Lakes

Latest news

A new study has identified seven freshwater species native to Aotearoa-New Zealand that will likely be highly or very highly vulnerable to climate change.
For more than 20 years NIWA scientists have been nurturing three plants that are the only examples of their kind in existence.
Scientists know so little about how storms affect the delicate balance of lake ecosystems that we may be unable to protect them from the effects of climate change, says a NIWA scientist.
Visitors to NIWA’s stand at this year’s Fieldays are invited to go diving into the Rotorua lakes—without having to get wet.

Our work

The ability to properly manage our freshwater resources requires a solid understanding of the flora and fauna which live in and interact with them.
Maniapoto Māori Trust Board and NIWA worked collaboratively during 2018-19 to support Ngāti Maniapoto whānau to reconnect with and participate in the assessment of their freshwater according to their values.
This research project aimed to understand the causes behind differences in mercury in trout and other organisms in the Bay of Plenty/Te Arawa lakes—in particular what features of each lake explain why mercury in trout is higher in some lakes than in other lakes.

NIWA recently hosted visitors from Northland to view cultivated plants from Lake Ōmāpere that are now ‘extinct in the wild’, and discussed plans for their reintroduction to the lake in the future. 

Latest videos

Diving deep to check up on our lakes

NIWA scientists jump overboard to check out the health the Rotorua Te Arawa lakes. The work is part of NIWA's national LakeSPI programme—an ecological health check for lakes throughout New Zealand. 
Underwater research to protect and maintain New Zealand's freshwater resources.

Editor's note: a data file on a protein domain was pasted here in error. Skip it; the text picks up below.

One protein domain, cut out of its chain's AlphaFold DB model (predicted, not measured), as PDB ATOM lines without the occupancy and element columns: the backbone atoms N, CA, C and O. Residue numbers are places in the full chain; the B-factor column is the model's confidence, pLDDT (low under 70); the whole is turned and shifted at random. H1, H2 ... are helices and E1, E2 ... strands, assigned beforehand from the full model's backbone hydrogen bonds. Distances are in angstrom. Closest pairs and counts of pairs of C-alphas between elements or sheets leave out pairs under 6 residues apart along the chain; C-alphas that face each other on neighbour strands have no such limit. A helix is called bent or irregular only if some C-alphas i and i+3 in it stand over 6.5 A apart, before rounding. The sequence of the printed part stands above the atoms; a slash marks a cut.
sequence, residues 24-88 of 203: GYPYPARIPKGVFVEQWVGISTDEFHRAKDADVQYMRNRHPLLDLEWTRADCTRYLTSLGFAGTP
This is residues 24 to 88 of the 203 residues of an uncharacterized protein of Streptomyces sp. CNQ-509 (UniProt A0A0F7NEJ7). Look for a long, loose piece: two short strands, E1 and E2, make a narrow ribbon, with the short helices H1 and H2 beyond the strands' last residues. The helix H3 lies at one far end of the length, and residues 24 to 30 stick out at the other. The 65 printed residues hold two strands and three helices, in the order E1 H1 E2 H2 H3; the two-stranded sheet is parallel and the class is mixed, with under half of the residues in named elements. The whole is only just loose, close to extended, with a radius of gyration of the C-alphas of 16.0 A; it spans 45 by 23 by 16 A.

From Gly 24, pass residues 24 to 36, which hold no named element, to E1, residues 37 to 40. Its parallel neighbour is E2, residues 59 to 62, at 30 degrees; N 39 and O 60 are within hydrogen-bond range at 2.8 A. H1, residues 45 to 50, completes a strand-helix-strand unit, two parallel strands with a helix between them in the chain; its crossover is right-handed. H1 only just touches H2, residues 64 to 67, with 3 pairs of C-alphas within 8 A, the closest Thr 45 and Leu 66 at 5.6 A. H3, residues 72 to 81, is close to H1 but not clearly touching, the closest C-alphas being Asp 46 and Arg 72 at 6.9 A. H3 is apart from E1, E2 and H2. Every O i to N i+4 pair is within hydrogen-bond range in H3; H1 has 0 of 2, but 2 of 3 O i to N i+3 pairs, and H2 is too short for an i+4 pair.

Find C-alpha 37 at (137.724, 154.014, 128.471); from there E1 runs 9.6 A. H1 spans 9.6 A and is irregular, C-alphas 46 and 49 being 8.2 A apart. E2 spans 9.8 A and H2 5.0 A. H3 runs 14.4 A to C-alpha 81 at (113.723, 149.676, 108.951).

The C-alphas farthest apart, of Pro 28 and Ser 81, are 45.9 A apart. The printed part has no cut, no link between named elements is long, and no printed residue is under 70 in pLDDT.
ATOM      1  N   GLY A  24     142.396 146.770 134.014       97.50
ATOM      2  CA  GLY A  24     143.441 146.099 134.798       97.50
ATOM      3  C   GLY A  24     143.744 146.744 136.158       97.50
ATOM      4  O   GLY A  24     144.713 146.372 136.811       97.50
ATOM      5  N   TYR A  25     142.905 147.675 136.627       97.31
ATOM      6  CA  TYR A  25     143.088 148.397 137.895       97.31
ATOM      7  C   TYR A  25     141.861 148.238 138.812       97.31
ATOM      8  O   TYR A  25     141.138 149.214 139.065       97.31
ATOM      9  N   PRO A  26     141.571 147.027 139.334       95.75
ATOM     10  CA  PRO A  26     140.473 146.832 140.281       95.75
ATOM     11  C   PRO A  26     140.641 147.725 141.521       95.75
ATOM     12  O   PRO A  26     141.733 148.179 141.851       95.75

Welcome to Freshwater Update for May 2012.

This issue contains news about work from NIWA's Freshwater team, and Water Quality maps and information for the period January, February, March 2012.

As well as the articles below, the following have been added to our website:

Robot spies make new science discoveries in Fiordland's World Heritage Park

Welcome to Freshwater Update.

Here we bring you a review and outlook of New Zealand's freshwater resources, seasonal water quality information and news of our latest freshwater research. 

As well as the articles in this update, the following have been posted to our website:

Restoration of Aquatic Ecosystems 

John Clayton, a principal scientist in the fields of aquatic biodiversity and biosecurity based at NIWA's Hamilton office, has won a 2011 Kudos award for his leading role in the development of LakeSPI  (Lake Submerged Plant Indicators). 

July's FWU includes water quality maps and information. 

Retrospective river flows, July to September 2011

What we predicted for July 2011 to September 2011

River flows are likely to be normal in the North Island and north of the South Island, and normal or below normal in the rest of the South Island. 

What actually happened during July 2011 to September 2011

River flows were normal to below normal for most of the country, with some above normal river flows in the eastern North Island, eastern Southland and coastal Otago. 

 

DipCon 2011

18 September 2011 to 23 September 2011

NIWA sponsored the 15th International Conference of the IWA Diffuse Pollution Specialist Group on: Diffuse Pollution and Eutrophication. 

Pages

 

All staff working on this subject

Principal Scientist - Aquatic Pollution
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Environmental Monitoring Technician
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Freshwater Ecologist
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Coastal Technician
Freshwater Fish Ecologist
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Environmental Scientist
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